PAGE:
Use a little ‘uncommon cents’ to promote hobby

By Jeff Fournier

For many years, the Royal Canadian and American Numismatic Associations organized special events, making a concerted effort to showcase our fine hobby to the public each October during “Coin Week.”

A unique ANA initiative asked individual collectors, clubs and coin dealers to distribute inexpensive collector coins: the type readily available to the collector community, but rarely seen by the public. The ANA suggested the collecting community use some of these coins to make purchases at their local convenience stores, at the mall or anywhere else that an average person might shop and could receive one of these inexpensive “collector” coins in their change. What a great idea it was.

What’s stopping any one of us from doing that in our communities today, even though we no longer have an organized coin week in Canada?

Our country has many inexpensive coins from past years that collectors are hoarding by the roll in many cases: George VI cents, 1973 and other commemorative 25-cent pieces, 1967 (centennial) five-cent pieces and nickel dollars and 50-cent pieces. And then of course there’s our now “extinct” $1 and $2 bills (in average circulated condition) that are plentiful in our collections and little hoards, but are no longer seen in circulation.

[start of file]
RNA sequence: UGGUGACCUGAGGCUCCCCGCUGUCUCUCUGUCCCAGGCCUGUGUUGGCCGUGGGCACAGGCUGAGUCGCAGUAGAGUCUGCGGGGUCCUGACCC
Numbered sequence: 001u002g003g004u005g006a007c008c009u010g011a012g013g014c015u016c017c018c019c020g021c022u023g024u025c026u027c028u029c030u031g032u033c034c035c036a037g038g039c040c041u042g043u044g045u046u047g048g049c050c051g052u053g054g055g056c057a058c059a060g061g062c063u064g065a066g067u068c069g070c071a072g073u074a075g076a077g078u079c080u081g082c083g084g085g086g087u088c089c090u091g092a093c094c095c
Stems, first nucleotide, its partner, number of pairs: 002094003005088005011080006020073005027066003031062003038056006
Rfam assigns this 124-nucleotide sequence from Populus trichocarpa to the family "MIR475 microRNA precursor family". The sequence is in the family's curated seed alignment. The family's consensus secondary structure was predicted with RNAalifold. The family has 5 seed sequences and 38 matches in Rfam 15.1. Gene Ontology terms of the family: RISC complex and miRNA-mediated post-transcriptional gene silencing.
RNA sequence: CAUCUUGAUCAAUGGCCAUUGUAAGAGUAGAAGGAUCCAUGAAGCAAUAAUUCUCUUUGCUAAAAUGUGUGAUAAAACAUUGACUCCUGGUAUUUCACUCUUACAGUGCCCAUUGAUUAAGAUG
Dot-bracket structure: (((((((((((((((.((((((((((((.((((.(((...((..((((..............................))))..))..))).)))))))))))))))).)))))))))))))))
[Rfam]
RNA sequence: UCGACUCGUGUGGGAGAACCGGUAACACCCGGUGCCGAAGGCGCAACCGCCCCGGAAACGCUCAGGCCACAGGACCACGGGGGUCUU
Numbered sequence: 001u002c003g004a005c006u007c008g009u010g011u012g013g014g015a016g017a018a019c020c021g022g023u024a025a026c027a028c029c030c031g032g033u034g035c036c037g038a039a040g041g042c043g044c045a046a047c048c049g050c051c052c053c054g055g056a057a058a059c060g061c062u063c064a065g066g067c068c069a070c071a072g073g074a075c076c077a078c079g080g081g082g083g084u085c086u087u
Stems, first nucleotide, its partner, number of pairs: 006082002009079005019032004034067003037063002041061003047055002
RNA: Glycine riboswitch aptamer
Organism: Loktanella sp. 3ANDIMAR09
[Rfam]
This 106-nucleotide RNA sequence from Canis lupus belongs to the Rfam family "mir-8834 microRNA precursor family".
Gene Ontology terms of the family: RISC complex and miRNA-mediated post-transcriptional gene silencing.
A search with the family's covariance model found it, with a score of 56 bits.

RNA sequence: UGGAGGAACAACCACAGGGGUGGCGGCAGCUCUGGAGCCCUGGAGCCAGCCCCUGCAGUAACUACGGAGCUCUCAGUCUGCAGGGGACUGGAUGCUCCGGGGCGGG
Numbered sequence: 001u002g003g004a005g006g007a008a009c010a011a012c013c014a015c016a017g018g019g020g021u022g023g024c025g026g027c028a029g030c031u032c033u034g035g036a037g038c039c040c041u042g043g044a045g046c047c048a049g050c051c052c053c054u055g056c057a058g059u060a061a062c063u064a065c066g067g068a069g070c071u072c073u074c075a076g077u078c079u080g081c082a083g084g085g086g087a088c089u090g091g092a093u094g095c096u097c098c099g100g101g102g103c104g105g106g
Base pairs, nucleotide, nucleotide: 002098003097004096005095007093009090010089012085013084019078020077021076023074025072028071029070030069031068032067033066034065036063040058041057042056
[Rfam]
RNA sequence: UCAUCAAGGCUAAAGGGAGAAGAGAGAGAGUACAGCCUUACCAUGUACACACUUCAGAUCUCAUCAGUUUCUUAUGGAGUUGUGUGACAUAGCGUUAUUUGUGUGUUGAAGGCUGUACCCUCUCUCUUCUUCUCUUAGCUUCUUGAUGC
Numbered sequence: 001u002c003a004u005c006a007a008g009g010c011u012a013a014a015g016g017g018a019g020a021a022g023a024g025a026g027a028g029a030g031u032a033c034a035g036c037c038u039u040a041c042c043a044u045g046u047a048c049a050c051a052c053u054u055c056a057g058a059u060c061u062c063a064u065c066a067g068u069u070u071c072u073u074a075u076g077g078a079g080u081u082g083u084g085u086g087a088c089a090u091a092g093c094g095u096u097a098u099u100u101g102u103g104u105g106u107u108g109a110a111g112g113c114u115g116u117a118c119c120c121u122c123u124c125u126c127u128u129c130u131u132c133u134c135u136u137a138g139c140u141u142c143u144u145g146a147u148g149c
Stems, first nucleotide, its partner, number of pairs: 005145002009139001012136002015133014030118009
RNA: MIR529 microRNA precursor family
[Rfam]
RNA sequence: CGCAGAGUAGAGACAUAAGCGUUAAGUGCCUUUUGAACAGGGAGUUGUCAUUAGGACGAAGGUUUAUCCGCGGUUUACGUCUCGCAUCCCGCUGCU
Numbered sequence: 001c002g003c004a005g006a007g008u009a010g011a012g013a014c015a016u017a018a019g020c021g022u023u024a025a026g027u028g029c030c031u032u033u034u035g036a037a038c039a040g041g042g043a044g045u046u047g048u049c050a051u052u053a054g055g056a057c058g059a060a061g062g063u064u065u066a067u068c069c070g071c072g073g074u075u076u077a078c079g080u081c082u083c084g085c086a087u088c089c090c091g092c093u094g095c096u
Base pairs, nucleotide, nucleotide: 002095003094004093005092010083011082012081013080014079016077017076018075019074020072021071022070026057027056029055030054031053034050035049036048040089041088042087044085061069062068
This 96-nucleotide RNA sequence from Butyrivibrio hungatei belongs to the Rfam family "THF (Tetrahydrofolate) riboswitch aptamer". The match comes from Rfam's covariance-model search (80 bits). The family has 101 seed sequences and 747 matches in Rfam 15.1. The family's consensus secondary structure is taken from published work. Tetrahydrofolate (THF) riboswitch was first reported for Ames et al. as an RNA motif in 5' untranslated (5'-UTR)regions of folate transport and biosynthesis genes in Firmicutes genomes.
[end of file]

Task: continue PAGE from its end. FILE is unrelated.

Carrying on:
Why not distribute some of these coins and bills? Use them to tip your waiter or waitress the next time you go out for dinner, for example. I’ll bet you’ll bring a smile to their face and a very sincere “thank you” to boot.

Anyone who has tried to sell common, inexpensive coins or bills to a dealer knows they will pay little, if any, premium for them. So, if you were to use them in your pocket change during a week in October, how much would you be out of pocket? Not a lot, I’d say. And it would be a small price to pay if even one person – an adult, youth, or a child – were to find a strange coin or bill in their pocket change and decide to take up coin collecting.

Dealers could help and benefit from this as well.

What if every dealer in Canada were to take a supply of coins that had been gathering dust in their inventories – and had little premium attached to them – and began using some of them for everyday purchases in their communities? Maybe they would see a few new faces in their coin shops or buying from them on eBay or at coin shows. It might even lead to many more sales as new collectors are drawn into the fold.

This is a simple and inexpensive idea. Surely, most collectors and dealers can afford to spread a few uncommon cents around town.

If your club is planning to set up an information booth at a local mall or museum, or host a coin show, how much trouble would it be to take a supply of inexpensive, yet uncommon coins along, which the public can trade for an equal amount of pocket change?

Experienced coin collectors have often lamented that new collectors are not taking up the hobby because there is nothing interesting to collect. Well, here’s a way that we can all help to get some cool coins out to the public, and perhaps encourage more people to take up this fascinating hobby.

Every little bit helps; just my two cents’ worth!

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